The nearest thing Northern Ireland has had to one is David Park’s excellent novel The Truth Commission, but truth has never matched fiction, because, as Amnesty complained in 2013, neither the UK Government nor Northern Ireland’s political parties have wanted it to see the light of day. And Spotlight On The Troubles showed why.
The former Commissioner of the Metropolitan Police John Stevens confirmed, on the basis of his three inquiries in Northern Ireland (one of which was mysteriously disrupted by a fire at its headquarters near Carrickfergus), that collusion had indeed taken place between soldiers and police officers and loyalist paramilitaries engaged in sectarian murder campaigns.
The series evidenced several instances of such collusion. It highlighted the role of undercover Army units, such as the Force Research Unit, and of the British intelligence service MI5 in running agents in the paramilitaries, though the journalists were unable to gain access to what they revealed at the end to be a secret store of relevant MI5 documents.
It was frequently claimed during the violence by UK ministers that the British state representatives only ever operated within the law in Northern Ireland – such assertions the series demonstrated to be risible.
But nor did the paramilitaries escape the fullest censure – especially those among their leaders who reinvented themselves as “peacemakers”.
As first revealed by another tenacious investigative journalist Ed Moloney in his 2002 book, A Secret History Of The IRA, Gerry Adams was responsible for the setting up of the “unknowns” unit of the organisation in the 1970s in west Belfast to “disappear” alleged civilian informers, such as a Protestant mother-of-10 Jean McConville. The idea was to avoid the opprobrium the IRA would incur by its role in the executions becoming known.
Jean McConville’s body was only found by accident decades later, buried on a beach in Co Louth. Adams, often a loquacious media interviewee, refused to co-operate with the BBC NI series.
As for the late Martin McGuinness, he was – as again Moloney first revealed – “northern commander” of the IRA when northern command authorised the “human bomb” tactic.
In 1990 Patsy Gillespie, a civilian cook at an Army base in Derry, was strapped into his van with a bomb and forced to drive to a checkpoint, where he and five soldiers were remotely blown up while his family were held hostage by the IRA.
Both these sets of actions constituted war crimes under the Rome Statute of 1998 – coincidentally the year of the Belfast Agreement, where Adams and McGuinness were prominent at the talks table – establishing the International Criminal Court.
The loyalist paramilitaries came across in the series as unapologetic thugs. Hannah Arendt, attending the trial of Adolf Eichmann for Nazi war crimes in Jerusalem in 1961, famously observed that he represented the “banality of evil” – and so did they.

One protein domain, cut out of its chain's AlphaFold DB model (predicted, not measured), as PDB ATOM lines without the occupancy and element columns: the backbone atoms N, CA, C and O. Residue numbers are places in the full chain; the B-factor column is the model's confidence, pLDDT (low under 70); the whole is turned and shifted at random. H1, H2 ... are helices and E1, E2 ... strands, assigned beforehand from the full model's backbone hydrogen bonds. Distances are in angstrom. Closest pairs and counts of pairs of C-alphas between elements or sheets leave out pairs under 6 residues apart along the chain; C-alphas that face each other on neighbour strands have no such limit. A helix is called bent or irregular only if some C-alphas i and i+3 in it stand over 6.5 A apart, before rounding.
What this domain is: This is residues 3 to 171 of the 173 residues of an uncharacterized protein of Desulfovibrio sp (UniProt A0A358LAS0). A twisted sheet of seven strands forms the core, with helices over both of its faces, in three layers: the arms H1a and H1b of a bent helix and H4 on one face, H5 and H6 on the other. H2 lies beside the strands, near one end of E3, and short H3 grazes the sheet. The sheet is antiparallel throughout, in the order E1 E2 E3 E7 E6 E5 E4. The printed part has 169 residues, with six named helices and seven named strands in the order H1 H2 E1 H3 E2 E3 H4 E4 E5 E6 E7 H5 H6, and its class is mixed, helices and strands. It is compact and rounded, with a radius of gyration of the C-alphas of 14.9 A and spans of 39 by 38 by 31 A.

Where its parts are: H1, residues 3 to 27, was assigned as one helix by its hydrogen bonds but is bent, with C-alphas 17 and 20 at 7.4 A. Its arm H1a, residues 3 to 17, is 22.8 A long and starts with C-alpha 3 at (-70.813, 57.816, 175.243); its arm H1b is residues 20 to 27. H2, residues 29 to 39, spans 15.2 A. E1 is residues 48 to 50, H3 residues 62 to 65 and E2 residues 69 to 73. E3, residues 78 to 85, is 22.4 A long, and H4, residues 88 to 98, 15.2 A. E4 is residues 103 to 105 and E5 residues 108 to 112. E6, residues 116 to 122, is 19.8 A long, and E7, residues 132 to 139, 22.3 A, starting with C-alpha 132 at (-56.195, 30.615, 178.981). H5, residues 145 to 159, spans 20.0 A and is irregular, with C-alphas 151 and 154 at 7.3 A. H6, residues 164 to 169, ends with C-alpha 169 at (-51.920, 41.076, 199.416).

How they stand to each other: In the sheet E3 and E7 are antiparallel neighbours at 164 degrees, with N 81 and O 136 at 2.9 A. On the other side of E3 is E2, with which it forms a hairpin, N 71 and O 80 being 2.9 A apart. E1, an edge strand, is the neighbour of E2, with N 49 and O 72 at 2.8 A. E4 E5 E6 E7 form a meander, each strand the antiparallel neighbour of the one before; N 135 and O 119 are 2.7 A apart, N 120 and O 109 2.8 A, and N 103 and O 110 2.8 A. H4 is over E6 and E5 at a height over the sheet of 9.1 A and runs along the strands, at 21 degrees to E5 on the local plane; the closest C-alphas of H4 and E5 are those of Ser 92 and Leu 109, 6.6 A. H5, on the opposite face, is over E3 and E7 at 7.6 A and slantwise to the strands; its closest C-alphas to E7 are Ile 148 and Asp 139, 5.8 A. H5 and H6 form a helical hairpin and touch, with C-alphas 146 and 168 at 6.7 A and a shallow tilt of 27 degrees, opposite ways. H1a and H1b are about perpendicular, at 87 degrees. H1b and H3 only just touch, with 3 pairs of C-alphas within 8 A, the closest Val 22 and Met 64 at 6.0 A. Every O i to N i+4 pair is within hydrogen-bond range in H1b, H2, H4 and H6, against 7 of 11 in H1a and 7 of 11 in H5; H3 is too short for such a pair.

They were the perfect foot-soldiers for those whom political scientists now call “ethnopolitical entrepreneurs”, leaders who exploit division to rise to power. And, of course, the Northern Ireland example par excellence was Ian Paisley.
Not only did the Spotlight team give chapter and verse on Ulster Resistance, the outfit Paisley and his then DUP sidekick and successor as First Minister Peter Robinson, established to resist the Anglo-Irish Agreement of 1985, the series also documented the extent of Paisley’s involvement in the initiation of the violence in 1969, when UVF bombs deliberately engendered a climate of fear.
Paisley, the programme showed, provided funding for this campaign – belying his characteristic trope of denying that any responsibility could ever attach to him for the violence enacted by his supporters.
So, no wonder we have yet to see a Northern Ireland truth commission, despite the positive experience of more than 20 such bodies around the world – principally in Latin America – in recent decades.
Confusion has often been caused by the usage “South African-style truth commission”, as if that were a model, when, in fact, the immunity it conceded to perpetrators from the-then still-powerful white minority who confessed to their crimes made it an outlier. Truth and justice for victims and survivors can – and should – be pursued in tandem.
Nor has the Northern Ireland “peace process” become a model internationally, despite those who came to advocate this with latter-day missionary zeal.
For, as Spotlight documented, it in no way broke with the abrogation of universal norms – especially of human rights and the rule of law – which characterised the preceding violence.
It merely replaced attempted repression of the IRA by the British state with a realpolitik process of private deals with the Adams/McGuinness leadership.
Which leaves us with the moral quagmire we remain in today, with no democracy at Stormont and with all the sectarian actors continuing to treat politics as the continuation of war by other means, fighting over the narrative of the Troubles.
At least Spotlight On The Troubles has narrowed the scope for their permissible lies.
Dr Robin Wilson is an expert adviser to the Council of Europe on intercultural integration and author of The Northern Ireland Experience Of Conflict And Agreement: A Model For Export? (Manchester UniversityPress). He is currently general editor of Social Europe